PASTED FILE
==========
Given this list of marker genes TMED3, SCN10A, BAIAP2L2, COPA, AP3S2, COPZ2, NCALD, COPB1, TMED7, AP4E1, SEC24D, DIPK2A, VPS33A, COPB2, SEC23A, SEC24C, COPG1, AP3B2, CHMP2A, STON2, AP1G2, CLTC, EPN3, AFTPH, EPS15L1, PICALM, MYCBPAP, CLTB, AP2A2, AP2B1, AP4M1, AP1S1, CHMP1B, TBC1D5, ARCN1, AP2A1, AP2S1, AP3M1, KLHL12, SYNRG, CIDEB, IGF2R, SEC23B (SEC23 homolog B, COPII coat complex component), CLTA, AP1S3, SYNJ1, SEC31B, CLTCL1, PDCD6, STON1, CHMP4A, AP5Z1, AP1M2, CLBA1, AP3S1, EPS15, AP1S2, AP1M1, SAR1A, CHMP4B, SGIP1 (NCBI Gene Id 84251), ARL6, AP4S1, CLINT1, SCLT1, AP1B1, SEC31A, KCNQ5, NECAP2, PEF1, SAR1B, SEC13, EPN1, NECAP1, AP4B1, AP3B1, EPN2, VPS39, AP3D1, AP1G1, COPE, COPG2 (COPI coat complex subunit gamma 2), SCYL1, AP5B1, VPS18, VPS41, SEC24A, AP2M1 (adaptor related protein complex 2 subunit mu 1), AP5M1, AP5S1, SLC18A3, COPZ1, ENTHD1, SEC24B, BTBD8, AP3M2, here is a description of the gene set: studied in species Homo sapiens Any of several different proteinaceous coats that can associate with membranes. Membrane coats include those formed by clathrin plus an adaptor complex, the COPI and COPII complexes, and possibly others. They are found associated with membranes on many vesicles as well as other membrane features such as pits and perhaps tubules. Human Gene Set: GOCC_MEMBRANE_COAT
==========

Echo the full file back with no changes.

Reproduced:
Given this list of marker genes TMED3, SCN10A, BAIAP2L2, COPA, AP3S2, COPZ2, NCALD, COPB1, TMED7, AP4E1, SEC24D, DIPK2A, VPS33A, COPB2, SEC23A, SEC24C, COPG1, AP3B2, CHMP2A, STON2, AP1G2, CLTC, EPN3, AFTPH, EPS15L1, PICALM, MYCBPAP, CLTB, AP2A2, AP2B1, AP4M1, AP1S1, CHMP1B, TBC1D5, ARCN1, AP2A1, AP2S1, AP3M1, KLHL12, SYNRG, CIDEB, IGF2R, SEC23B (SEC23 homolog B, COPII coat complex component), CLTA, AP1S3, SYNJ1, SEC31B, CLTCL1, PDCD6, STON1, CHMP4A, AP5Z1, AP1M2, CLBA1, AP3S1, EPS15, AP1S2, AP1M1, SAR1A, CHMP4B, SGIP1 (NCBI Gene Id 84251), ARL6, AP4S1, CLINT1, SCLT1, AP1B1, SEC31A, KCNQ5, NECAP2, PEF1, SAR1B, SEC13, EPN1, NECAP1, AP4B1, AP3B1, EPN2, VPS39, AP3D1, AP1G1, COPE, COPG2 (COPI coat complex subunit gamma 2), SCYL1, AP5B1, VPS18, VPS41, SEC24A, AP2M1 (adaptor related protein complex 2 subunit mu 1), AP5M1, AP5S1, SLC18A3, COPZ1, ENTHD1, SEC24B, BTBD8, AP3M2, here is a description of the gene set: studied in species Homo sapiens Any of several different proteinaceous coats that can associate with membranes. Membrane coats include those formed by clathrin plus an adaptor complex, the COPI and COPII complexes, and possibly others. They are found associated with membranes on many vesicles as well as other membrane features such as pits and perhaps tubules. Human Gene Set: GOCC_MEMBRANE_COAT